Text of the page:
This report outlines the economic impacts of Regulation (EU) No 305/2011 laying down harmonised conditions for the marketing of construction products and repealing Council Directive 89/106/EEC.




An EU consultation with construction products manufacturers, distributors, national and European associations representing manufacturers, distributors, professional and private end-users has been conducted to gather qualitative and quantitative information on the costs and benefits stemming from the Construction Product Regulation (CPR).

Results of the cost evaluation indicate that construction product manufacturers across the EU incur regulatory costs estimated at € 2.62 billion per year to comply with CPR obligations. This accounts for approximately 0.6% of the total turnover of the construction products sector, with micro companies facing the highest costs as a share of their turnover. A few companies reported one-off investment costs to acquire printers, production control and IT systems. Overall, only a tiny share of these administrative and substantive compliance costs are deemed to be additional costs compared to the pre-CPR situation, since most of the CPR obligations refer to requirements already in place under the CPD for products within the harmonised sphere. The obligations of the distributors under the CPR, which are related to checking that products bear the CE marking and are accompanied with the corresponding documentation, incur fewer costs. The majority of consulted professional end-users associations representing have not mentioned any costs generated by the CPR.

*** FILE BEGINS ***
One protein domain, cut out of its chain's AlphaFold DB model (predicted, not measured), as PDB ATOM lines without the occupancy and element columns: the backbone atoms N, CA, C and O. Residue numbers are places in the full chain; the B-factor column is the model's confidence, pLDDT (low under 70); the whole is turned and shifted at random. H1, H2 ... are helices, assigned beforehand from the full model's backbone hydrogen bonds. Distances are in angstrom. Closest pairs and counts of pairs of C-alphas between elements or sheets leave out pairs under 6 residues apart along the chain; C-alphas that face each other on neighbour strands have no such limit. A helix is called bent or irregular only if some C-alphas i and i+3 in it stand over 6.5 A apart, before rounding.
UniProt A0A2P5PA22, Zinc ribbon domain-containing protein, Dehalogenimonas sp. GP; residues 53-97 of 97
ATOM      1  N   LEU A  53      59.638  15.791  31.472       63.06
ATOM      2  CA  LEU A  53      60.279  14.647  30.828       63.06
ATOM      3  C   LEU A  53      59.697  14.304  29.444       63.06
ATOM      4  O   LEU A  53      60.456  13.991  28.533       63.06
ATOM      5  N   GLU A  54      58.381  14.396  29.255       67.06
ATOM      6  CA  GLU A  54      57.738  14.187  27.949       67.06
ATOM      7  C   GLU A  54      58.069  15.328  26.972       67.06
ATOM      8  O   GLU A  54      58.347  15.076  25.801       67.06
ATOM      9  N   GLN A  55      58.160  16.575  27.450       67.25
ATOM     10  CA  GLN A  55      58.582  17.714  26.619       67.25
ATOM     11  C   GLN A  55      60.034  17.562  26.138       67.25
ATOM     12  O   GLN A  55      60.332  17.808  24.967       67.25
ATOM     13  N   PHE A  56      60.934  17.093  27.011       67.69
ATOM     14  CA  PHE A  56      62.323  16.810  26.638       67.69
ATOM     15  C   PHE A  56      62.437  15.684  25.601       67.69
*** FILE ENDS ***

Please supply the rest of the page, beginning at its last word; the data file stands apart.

Results of the benefit analysis show that the CPR did not generate cost savings for manufacturers compared with the situation before 2013, although the possibility to supply an electronic Declaration of Performance (DoP) has reduced the administrative burden. Few market opportunities have been created following the CPR implementation for manufacturers and persisting national testing requirements have been mentioned as a barrier to the realization of the Single Market for construction products. On the other hand, a majority of professional end-users indicated new market opportunities and increased availability of products thanks to the CPR, along with improved provision of information and comparison of products. However, some professional end-users stated that the DoP does not include all the information needed to make an informed choice among available products due to the allegedly partial coverage of harmonised standards.

The Guide on the CE marking of construction products is available here.